Tips, Tricks & To-Do’s to Cope with Jet Lag

Monday Sep 17, 2012

BOSTON, MA - In her 20 years as a travel consultant, Ellen Paderson of Easton, Mass., estimates she has logged some half a million miles, researching destinations for clients, attending conferences, and for personal vacations. She can't estimate how many miles she has booked for clients, but "It's many millions to dozens of countries," she says. Along the way, Ellen, founder of Smiles & Miles Travel ( has learned how to lessen the effects of jet lag.

As exciting as long-distance travel is, changing time zones can affect your sleep and alertness. Jet lag used to be considered a state of mind, but studies show the condition results from an imbalance in our body's natural 'biological clock' when we disrupt our 24-hour cycle circadian rhythms.

Jet lag occurs when you travel across times zones faster than your body can adjust. Your internal clock gets out-of-sync with your destination's clock. It can take your circadian rhythm one day to move one hour. It can take a week to adapt to a 7 time-zone flight.

Here are Ellen Paderson's tips and tricks to reduce the effects of jet lag:

Before the trip:

It can take your circadian rhythm one day to move one hour. It can take a week to adapt to a 7 time-zone flight.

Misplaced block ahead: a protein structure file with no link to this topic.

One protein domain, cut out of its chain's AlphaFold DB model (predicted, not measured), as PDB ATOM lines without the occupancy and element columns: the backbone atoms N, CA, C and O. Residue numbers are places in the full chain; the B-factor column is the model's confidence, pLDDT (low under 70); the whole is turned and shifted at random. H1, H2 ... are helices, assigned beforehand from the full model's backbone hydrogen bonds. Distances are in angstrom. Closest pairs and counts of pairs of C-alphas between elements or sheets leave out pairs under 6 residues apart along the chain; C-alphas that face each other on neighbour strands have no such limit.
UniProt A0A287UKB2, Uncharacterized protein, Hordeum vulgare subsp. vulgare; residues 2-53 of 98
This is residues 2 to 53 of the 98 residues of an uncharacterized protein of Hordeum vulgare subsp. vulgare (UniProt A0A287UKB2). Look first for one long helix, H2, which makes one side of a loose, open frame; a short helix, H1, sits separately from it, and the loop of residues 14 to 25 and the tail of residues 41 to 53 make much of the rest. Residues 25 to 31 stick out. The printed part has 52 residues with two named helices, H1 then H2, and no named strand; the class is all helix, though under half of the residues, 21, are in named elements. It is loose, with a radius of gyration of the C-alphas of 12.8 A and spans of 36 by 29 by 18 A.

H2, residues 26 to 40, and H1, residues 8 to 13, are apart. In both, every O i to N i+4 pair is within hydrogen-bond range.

• Select a flight that allows early evening arrival. Stay up until 10 p.m. local time.
• A few days before your flight, move your mealtimes and bedtime closer to the schedule of your destination.
• Anticipate the time change by getting up and going to bed earlier several days prior to an eastward trip and later for a westward trip.
• Upon boarding the plane, change your watch to the destination time zone.
• Avoid alcohol or caffeine 3-4 hours before bedtime.
• Take vitamin C - an antioxidant that relieves stress - Ask your doctor first!

Upon arrival at your destination in a new time zone:

• As soon as possible: Eat meals, go to bed and wake up based on the new time zone.
• Avoid sleeping before bedtime.
• Spend time outdoors. The sun can help adjust your internal clock.
• Avoid heavy meals and excess caffeine / alcohol.
• Use earplugs and blindfolds to block out noise and light while sleeping.
• Request two wake-up calls in case you miss the first one.
• If your doctor agrees - Take vitamin C for at least 3 days once at your destination.
• Sleep medication can help manage short-term insomnia but can't fix jet lag. Talk to your doctor first.

An award-winning travel consultant, Paderson is a member of American Marketing Group's Network of Entrepreneurs Selling Travel (NEST), and of The Affluent Traveler Collection, an elite group of independent travel advisors. She serves on the Editorial Advisory Board of Travel Market Report, representing leading travel agencies from around the U.S. She has earned numerous travel certifications and designations.

For more information, contact Ellen Paderson at:

For more info, visit the National Sleep Foundation website:


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